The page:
- Significant reduction in post-operative pain scores
- Reduced risk of post-operative complications
- Faster recovery and return to exercise (patients can return to full exercise 3 days after a laparoscopic ovariectomy)
- No skin sutures – usually means no requirement for a buster collar
- Less pain for their pet
- Working dogs faster return to work
- Often aware of the benefits from human surgery
- Surgeons – better visualisation and cautery means procedures are safer
- Nurses – improved patient welfare, smoother anaesthetics, faster recovery
- Team – sets the practice apart from others, pride in offering the service, benefits for their own pets
- Finances – loss leading bitch spays become profitable
- Expand the service for medical cases (liver biopsies, thoracoscopy, lap-assisted GI biopsies) and diagnostics (otoscopy, rhinoscopy, cystoscopy)
We have heard many queries about veterinary laparoscopy over the years, so here are a few myths we can bust for you and your team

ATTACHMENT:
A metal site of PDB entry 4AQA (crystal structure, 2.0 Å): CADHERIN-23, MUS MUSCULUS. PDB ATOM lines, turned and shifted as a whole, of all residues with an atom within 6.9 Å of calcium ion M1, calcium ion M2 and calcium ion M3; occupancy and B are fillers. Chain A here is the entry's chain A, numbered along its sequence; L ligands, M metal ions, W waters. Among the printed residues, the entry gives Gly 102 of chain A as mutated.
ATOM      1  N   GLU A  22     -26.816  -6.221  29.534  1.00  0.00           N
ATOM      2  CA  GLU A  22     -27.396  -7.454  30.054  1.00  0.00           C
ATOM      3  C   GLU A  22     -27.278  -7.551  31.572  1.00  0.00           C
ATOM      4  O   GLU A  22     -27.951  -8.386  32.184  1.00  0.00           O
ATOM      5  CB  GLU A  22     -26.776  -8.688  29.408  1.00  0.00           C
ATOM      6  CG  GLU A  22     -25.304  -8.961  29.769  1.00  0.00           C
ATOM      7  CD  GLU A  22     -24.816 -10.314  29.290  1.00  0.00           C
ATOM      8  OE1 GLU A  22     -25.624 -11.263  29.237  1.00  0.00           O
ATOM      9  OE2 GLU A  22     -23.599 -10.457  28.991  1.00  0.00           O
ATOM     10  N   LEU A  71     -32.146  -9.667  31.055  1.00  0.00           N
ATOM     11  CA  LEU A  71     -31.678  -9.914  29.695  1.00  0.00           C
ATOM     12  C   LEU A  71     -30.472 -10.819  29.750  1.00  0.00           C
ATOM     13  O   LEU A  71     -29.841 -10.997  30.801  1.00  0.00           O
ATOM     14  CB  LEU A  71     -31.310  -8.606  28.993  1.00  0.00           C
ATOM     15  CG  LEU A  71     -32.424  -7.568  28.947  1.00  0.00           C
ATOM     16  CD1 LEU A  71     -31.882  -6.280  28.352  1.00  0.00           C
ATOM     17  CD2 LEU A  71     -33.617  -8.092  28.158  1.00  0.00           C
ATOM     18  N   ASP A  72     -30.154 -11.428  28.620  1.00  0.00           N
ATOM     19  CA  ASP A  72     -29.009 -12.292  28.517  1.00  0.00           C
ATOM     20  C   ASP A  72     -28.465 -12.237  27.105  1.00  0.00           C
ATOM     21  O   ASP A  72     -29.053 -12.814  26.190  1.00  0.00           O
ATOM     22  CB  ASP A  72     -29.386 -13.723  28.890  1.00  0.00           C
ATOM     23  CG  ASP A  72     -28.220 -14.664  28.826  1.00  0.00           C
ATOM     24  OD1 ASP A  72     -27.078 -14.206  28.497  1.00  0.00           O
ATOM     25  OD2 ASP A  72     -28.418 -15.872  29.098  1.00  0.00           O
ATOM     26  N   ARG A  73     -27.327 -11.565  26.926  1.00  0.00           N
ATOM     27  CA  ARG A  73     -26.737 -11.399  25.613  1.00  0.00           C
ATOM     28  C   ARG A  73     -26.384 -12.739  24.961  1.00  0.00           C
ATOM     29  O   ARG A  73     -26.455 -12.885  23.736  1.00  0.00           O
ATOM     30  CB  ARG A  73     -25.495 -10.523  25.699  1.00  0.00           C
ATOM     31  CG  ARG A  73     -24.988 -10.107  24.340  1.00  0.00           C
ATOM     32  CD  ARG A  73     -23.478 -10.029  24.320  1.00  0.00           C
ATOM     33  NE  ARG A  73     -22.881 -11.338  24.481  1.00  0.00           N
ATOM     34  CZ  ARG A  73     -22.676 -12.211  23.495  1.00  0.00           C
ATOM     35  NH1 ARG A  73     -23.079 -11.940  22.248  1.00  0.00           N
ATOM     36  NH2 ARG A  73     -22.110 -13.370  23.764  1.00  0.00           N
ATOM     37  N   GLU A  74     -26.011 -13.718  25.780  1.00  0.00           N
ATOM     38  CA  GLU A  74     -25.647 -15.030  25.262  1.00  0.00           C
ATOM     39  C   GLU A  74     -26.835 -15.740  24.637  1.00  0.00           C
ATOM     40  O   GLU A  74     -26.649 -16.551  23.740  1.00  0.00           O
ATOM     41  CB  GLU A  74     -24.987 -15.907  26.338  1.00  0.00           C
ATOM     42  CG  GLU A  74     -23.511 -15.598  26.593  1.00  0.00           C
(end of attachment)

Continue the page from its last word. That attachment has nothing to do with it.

- ‘But I can spay a dog through a tiny hole’ – It’s nothing to do with the size of your spay wound. The majority of pain from a conventional spay arises from stretching/tearing the ovarian ligament and inflammation from tissue handling and ligatures, not the size of the abdominal wound. All of these are reduced or eliminated with a lap spay.
- ‘The procedures take a long time’ – initially, while the team are learning, they will take longer. But with the right support and guidance a keyhole spay takes no longer (and is often, according to many studies, quicker) than an open spay.
- ‘Risk of pyometra/uterine cancers’ – during a keyhole ovariectomy, so long as the uterus looks normal we leave it behind. We know this is safe to do, as without the hormonal influence of the ovaries the uterus will not be at risk of pyometra or neoplasia.
- ‘My friend had shoulder pain after keyhole surgery’ – we do not see any lameness or hesitation with our canine and feline patients, so shoulder pain appears to only be an issue in humans